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Walking (with God) in Memphis (reporting from Memphis, Tenn.): In the nation’s poorest metro area, a Christian ministry trains former inmates to succeed at work — and life.

MEMPHIS, Tenn.  — In a room at the Midtown Church of Christ, a dozen men bow to pray each weekday morning.

Then they drop to the ground and do 10 to 15 pushups.

“It’s just something I added to relieve a little physical stress,” teacher Antonio Owens — known to his students as “Tough Love Tony” — said of the exercise regimen.

These men — most convicted felons who spent years behind bars — know a little something about stress, as do the women studying down the hall with senior teacher and counselor Laura Harrison.

“I’m trying to get myself headed in a brand-new direction,” said Joshua Banks, a repeat offender who served nine years in prison. “I know I can’t start over, but I can make this a new beginning.”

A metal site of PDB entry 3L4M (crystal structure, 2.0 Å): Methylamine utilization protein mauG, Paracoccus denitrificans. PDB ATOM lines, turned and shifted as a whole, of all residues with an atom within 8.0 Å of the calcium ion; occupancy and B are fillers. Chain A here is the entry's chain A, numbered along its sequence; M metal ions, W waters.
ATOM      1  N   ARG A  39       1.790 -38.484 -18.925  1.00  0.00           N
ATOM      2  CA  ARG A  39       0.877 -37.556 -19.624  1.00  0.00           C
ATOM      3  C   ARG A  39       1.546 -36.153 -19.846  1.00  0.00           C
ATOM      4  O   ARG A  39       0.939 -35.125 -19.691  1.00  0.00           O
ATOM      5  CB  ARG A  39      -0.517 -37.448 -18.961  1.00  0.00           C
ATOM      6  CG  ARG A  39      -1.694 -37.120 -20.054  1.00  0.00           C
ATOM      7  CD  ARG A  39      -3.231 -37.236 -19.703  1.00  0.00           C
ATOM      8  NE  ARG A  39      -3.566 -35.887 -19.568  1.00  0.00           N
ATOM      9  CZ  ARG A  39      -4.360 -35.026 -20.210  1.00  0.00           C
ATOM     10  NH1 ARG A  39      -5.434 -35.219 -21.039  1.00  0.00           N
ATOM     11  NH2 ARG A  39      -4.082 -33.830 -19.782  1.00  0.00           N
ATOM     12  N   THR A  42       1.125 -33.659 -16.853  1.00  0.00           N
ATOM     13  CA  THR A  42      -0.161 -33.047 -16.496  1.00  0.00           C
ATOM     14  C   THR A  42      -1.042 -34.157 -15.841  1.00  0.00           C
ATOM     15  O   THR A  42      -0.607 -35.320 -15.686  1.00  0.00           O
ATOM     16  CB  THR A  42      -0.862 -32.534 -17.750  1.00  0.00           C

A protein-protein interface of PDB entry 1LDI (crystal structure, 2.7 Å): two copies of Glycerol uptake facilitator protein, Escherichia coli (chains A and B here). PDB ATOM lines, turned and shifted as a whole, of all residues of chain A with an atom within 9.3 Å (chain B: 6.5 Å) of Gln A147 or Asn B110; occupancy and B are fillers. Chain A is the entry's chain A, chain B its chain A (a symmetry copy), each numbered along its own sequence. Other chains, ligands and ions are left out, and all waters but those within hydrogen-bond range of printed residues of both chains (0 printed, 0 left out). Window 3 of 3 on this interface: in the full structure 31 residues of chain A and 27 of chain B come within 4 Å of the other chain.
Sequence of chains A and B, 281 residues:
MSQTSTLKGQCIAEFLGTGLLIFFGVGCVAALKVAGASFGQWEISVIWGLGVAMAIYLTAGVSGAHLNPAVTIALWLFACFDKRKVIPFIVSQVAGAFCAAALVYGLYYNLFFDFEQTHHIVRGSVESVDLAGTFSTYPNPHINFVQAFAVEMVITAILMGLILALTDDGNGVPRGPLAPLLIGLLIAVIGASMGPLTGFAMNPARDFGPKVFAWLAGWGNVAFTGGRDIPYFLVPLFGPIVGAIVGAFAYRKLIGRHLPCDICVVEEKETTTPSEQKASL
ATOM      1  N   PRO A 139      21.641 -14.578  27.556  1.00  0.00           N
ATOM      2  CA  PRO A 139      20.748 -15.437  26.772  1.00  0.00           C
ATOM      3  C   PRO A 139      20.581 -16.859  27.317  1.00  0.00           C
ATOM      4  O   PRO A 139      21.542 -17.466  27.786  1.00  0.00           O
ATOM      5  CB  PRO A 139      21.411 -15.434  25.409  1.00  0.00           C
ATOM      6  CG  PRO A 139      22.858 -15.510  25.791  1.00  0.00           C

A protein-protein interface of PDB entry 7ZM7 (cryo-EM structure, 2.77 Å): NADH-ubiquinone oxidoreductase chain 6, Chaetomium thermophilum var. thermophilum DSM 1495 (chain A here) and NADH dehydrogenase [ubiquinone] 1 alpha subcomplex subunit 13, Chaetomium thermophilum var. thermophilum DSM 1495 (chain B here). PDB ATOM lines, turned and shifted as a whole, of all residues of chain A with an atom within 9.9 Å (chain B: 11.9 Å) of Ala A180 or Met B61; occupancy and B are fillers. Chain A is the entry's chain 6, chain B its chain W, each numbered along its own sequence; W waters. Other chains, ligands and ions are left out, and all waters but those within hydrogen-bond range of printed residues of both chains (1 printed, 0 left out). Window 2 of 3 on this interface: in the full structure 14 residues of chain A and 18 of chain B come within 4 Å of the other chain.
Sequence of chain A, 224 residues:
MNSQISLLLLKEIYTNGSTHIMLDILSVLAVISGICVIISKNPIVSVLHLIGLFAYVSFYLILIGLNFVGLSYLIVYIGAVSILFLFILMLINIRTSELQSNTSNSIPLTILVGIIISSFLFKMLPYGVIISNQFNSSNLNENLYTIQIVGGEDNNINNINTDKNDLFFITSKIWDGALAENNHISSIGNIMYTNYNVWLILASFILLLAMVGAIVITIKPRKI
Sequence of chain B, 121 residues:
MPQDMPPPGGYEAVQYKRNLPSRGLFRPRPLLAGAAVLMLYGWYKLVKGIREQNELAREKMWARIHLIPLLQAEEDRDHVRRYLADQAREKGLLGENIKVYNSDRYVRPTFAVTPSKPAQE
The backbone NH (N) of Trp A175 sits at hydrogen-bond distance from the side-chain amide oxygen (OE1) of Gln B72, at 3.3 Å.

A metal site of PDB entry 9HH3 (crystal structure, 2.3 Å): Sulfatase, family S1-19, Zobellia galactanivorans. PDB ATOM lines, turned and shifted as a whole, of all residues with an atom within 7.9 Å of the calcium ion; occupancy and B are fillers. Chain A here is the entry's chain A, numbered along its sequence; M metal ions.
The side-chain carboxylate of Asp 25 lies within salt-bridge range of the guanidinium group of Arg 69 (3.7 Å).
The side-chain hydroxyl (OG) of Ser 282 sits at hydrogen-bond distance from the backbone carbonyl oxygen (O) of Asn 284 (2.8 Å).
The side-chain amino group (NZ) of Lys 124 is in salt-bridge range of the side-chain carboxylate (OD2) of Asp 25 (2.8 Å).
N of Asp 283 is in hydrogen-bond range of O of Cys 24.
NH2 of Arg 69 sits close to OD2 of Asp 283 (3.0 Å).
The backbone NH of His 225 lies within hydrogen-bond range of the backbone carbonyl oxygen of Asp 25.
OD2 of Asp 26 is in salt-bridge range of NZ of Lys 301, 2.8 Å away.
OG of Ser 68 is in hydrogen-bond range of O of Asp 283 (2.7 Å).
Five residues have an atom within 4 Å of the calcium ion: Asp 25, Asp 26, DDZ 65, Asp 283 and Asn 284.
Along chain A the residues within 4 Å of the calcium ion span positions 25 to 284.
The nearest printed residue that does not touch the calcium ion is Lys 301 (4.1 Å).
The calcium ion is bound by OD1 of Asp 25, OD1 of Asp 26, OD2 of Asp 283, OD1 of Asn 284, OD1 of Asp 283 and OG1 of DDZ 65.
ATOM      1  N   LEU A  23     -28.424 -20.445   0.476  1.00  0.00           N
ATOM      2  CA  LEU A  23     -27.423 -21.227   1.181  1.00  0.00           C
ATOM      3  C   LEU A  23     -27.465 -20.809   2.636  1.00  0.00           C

Banks credits his chance for a new beginning to HopeWorks, a Memphis job-training ministry associated with Churches of Christ.

The program, which traces its roots to Christians who came together in the late 1980s to fight homelessness, has graduated more than 1,000 students since 1998.

HopeWorks’ success in helping former inmates was highlighted during the recent 42nd annual National Jail and Prison Ministry Workshop, hosted by the Highland Church of Christ in Cordova, Tenn., east of Memphis.

Related column: Out of prison, into hope (reporting from Kansas City, Kan.)

These stories appear in the June 2015 print edition of The Christian Chronicle.

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